At 19 years old, I started losing weight and fast. I had suffered from disordered eating in the past but nothing like this. The fall of my sophomore year, I had lost 30 pounds. I began restricting what I ate, started to lose energy, became weak and as a result tore a ligament in my arm that prevented me from pitching. I had a horrible relationship with food. I was afraid to gain weight. I would refuse to eat and on numerous occasions my roommate would sit in front of me at 11 pm at night and force me to eat something knowing that I had not eaten at all that day, this would usually end in me crying because I could not get myself to eat. I could not eat out at restaurants because I would look at the menu and start crying because I was so overwhelmed.


I wish I knew that I did not have to be living life this way. I wish someone would have told me that my value was not tied to how much I weighed or what I looked like. I wish someone told me that being strong was more than okay. I wish someone told me that relapses do happen and it does not mean you failed at recovery.


At 19 years old, I got diagnosed with severe depression. I wish I had known that one moment you could feel perfectly okay and the next you could stop feeling entirely and have zero control over it. That no matter how “good” life may appear on the outside, internally it could still feel like the world is ending. That it was possible to feel so alone even when you were surrounded by people who love and care about you.


At 19 years old, I wanted to end my life. I became so tired, so exhausted of fighting all these battles. In order to escape this life I thought my only way out was to be done entirely. I had felt like a burden, that I was making my closest friends and family more miserable.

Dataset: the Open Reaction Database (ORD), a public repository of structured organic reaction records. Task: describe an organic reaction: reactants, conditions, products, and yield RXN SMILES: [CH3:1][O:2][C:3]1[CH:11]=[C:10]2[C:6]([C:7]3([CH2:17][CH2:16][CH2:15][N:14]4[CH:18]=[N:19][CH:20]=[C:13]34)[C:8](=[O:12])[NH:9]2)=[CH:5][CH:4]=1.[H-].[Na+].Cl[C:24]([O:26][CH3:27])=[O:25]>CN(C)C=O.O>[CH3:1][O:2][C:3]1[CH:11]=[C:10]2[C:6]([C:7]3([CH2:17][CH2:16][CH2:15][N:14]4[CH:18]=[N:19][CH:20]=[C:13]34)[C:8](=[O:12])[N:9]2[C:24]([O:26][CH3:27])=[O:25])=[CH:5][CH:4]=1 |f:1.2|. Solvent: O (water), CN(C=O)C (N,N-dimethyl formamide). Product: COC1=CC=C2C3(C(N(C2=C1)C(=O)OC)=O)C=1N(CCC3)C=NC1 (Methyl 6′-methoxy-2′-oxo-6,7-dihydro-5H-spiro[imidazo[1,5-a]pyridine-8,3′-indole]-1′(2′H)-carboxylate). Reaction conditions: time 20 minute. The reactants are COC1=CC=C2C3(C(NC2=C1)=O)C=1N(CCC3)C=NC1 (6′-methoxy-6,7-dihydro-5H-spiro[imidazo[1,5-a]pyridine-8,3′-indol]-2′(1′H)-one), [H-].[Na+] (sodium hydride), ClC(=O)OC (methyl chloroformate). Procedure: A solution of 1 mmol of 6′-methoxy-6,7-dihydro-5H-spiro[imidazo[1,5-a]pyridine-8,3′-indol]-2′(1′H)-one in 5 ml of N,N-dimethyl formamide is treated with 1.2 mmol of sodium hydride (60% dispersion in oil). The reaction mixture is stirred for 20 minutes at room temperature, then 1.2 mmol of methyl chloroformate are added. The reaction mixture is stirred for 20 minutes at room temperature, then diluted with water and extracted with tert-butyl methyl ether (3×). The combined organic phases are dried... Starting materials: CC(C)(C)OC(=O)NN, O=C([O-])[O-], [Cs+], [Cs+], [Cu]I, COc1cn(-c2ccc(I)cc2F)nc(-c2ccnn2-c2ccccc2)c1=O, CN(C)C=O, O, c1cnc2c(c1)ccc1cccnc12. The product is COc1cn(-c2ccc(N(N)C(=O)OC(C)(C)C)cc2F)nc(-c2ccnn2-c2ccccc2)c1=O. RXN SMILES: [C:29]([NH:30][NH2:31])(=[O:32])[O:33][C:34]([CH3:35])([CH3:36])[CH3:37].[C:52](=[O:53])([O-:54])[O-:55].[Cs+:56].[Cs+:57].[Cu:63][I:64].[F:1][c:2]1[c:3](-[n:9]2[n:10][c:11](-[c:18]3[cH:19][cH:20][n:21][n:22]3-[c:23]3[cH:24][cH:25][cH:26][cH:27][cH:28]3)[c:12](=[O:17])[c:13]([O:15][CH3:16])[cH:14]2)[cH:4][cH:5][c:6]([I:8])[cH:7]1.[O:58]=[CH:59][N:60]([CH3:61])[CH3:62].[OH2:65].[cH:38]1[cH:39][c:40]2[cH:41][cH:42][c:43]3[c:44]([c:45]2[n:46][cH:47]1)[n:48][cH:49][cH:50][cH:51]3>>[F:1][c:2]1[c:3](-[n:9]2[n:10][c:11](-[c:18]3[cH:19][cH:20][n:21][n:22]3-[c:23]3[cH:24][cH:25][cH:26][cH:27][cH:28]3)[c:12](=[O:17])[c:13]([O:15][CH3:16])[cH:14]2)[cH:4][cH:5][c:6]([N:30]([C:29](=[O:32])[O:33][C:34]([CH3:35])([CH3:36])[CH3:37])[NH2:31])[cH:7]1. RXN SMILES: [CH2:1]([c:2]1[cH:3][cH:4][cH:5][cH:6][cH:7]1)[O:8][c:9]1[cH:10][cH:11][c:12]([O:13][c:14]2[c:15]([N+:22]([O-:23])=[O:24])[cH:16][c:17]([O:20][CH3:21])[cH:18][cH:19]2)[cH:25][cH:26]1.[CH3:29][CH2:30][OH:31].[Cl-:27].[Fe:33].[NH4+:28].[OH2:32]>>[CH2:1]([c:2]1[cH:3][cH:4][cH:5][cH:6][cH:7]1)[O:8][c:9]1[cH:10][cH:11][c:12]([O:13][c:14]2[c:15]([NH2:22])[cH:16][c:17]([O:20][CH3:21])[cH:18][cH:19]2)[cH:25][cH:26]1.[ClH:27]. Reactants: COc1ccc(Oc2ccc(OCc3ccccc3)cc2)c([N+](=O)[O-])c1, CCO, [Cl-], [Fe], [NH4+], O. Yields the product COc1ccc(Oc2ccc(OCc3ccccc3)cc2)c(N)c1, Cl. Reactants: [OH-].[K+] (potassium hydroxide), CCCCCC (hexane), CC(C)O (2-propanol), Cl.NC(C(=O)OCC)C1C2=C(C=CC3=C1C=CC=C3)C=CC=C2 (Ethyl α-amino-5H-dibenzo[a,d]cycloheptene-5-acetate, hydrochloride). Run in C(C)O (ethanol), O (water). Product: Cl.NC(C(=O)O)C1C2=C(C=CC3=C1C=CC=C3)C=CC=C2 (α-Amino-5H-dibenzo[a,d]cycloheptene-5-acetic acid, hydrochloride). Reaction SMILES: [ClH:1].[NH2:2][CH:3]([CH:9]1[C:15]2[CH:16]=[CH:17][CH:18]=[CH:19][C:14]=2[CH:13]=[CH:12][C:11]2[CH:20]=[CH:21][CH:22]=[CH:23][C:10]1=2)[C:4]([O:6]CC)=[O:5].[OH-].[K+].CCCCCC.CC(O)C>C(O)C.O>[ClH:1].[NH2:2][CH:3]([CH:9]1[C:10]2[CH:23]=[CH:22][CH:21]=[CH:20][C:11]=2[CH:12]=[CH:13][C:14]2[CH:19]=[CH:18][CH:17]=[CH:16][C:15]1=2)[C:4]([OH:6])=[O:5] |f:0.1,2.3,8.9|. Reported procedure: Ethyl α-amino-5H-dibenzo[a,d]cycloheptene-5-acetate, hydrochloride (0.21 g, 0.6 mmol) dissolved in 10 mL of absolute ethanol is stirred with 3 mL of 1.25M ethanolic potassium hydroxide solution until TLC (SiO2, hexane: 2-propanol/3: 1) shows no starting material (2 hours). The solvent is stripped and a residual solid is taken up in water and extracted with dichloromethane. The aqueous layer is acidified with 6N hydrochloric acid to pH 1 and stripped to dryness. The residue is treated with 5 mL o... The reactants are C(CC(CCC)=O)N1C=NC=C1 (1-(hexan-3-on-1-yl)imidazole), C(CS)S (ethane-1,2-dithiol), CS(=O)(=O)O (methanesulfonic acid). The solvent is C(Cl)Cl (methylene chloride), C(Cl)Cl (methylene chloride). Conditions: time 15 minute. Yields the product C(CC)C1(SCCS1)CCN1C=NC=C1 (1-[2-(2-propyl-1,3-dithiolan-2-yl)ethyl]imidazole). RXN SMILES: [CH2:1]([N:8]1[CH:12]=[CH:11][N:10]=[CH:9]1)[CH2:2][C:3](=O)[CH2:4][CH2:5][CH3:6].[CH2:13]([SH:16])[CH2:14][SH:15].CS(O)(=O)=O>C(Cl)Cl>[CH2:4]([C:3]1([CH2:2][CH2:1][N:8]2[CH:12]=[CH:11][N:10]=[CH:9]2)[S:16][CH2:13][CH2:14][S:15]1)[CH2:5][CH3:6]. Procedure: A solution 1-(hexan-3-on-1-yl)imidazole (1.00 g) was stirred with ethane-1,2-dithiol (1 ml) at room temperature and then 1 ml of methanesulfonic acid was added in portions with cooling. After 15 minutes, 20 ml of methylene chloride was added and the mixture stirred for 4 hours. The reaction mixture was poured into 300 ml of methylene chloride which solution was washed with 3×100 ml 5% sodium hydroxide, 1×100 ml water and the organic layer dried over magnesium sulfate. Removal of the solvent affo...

However,


I am grateful that my college coach was there in my lowest moment while I cried and told her I wanted to end my life. I am grateful for the teammates who watched this moment happen and cried for me and never took their eyes off of me.


I am grateful for the humans that allowed me to cry, that allowed me to be broken and still loved me anyways despite everything.


I am grateful that I had a coach tell me that I could be afraid and still do it anyway. I am grateful I found teammates and coaches who believed in my recovery and supported me every step of the way. I am grateful someone told me it was okay to put myself first, it was okay to be selfish in my recovery.


I am grateful that someone told me that its okay to be a deep feeling person. These people who experience such deep lows have the ability to experience much higher highs, and to keep striving for those.


At 20 years old, I took my life back, I spoke up, I used my voice, I shared my story. I am living proof that no matter how dark life gets you can always recover. I still sometimes hide my feelings, I still struggle with all these illnesses. I still sometimes put on a face and that’s okay some days are better than others. I continue to strive everyday to make sure others do not feel the same way I did.


Of course there will always be words that I wish I had heard, however the words I did hear saved my life and for that I am always grateful and I say these words to you in case you may need to hear them too.


To everyone fighting a battle that no one knows about, you are strong, you are loved, you are worthy. Keep fighting.